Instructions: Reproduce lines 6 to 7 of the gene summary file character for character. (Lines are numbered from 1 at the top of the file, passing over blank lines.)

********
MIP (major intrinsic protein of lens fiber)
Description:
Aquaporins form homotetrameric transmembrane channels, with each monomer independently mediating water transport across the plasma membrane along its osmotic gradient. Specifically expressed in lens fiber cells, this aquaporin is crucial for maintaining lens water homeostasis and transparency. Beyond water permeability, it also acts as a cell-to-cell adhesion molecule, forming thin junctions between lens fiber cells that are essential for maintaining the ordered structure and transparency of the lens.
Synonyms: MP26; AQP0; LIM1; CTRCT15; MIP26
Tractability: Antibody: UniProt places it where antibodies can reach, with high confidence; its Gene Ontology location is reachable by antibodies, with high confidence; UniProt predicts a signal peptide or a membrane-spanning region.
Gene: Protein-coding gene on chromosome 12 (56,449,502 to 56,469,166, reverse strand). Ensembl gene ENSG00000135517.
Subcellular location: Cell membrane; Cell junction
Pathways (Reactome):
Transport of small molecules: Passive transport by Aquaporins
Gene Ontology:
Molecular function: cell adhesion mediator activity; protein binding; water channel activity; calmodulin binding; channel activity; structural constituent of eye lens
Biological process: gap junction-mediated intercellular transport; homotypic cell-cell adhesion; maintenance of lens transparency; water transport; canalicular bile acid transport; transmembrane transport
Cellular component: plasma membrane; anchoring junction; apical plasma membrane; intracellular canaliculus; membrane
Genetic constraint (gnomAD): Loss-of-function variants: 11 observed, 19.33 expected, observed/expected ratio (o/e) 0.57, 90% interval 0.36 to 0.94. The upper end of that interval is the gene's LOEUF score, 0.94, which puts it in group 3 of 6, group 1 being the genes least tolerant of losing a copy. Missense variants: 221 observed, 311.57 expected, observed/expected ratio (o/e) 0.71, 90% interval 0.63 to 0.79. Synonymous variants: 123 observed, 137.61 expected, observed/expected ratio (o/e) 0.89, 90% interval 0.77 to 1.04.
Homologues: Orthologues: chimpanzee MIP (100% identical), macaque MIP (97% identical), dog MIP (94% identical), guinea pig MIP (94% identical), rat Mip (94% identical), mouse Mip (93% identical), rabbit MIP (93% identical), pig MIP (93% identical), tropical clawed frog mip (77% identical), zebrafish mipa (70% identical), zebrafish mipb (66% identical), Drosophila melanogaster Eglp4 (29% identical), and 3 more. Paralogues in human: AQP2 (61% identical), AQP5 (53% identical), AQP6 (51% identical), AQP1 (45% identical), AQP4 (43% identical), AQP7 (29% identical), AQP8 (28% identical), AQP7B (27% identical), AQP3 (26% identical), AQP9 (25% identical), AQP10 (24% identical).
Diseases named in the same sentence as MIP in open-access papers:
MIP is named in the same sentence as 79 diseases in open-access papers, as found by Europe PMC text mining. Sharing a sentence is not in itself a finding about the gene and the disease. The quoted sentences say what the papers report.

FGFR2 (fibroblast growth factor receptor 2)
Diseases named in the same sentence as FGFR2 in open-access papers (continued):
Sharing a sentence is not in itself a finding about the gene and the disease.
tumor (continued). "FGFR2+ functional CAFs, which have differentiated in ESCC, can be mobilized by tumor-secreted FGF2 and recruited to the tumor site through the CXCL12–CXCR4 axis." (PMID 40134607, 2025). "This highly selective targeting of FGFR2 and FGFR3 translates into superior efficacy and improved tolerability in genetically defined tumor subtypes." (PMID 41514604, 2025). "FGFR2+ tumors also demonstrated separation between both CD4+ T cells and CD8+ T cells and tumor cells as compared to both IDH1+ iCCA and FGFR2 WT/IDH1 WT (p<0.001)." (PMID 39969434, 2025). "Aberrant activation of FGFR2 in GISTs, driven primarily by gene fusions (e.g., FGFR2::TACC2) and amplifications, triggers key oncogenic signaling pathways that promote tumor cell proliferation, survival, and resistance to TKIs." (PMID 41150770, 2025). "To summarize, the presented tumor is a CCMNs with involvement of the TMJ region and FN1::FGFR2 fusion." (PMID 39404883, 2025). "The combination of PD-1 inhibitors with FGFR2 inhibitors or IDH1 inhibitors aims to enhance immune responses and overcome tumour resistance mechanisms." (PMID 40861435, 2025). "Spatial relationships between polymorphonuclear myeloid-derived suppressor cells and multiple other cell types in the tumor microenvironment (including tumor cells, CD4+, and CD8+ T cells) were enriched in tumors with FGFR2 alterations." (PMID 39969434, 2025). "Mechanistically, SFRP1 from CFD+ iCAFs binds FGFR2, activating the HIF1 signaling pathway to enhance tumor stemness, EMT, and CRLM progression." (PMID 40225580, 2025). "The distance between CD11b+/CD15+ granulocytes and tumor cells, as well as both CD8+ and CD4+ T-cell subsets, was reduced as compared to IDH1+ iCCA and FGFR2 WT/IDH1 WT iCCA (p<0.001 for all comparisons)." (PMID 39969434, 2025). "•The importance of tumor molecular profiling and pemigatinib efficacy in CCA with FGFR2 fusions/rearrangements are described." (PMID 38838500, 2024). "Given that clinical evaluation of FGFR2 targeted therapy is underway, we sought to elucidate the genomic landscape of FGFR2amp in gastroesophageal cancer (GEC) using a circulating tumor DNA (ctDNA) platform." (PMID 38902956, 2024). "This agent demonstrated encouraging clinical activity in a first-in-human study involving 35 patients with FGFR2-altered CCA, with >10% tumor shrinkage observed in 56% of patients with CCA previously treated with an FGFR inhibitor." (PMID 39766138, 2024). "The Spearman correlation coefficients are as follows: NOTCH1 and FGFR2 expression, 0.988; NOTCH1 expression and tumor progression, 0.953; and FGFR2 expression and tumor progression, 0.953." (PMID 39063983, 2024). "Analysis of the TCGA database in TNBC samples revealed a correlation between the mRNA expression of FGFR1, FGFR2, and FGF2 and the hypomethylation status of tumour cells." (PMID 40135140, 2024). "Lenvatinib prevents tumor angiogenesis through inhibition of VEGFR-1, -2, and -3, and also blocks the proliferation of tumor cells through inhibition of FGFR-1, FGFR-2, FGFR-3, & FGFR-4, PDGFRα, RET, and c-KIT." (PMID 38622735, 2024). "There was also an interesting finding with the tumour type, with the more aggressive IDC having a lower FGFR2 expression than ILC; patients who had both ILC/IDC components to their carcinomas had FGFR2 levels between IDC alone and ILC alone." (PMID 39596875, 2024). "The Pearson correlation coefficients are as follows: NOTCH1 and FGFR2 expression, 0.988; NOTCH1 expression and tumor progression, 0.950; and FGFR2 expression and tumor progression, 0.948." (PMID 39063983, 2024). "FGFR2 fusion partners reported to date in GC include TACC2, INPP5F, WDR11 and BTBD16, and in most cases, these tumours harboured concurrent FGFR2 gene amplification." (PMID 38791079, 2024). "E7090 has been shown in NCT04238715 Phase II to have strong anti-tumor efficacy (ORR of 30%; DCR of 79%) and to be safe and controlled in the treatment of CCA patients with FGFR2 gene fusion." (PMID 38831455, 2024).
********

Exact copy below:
Gene: Protein-coding gene on chromosome 12 (56,449,502 to 56,469,166, reverse strand). Ensembl gene ENSG00000135517.
Subcellular location: Cell membrane; Cell junction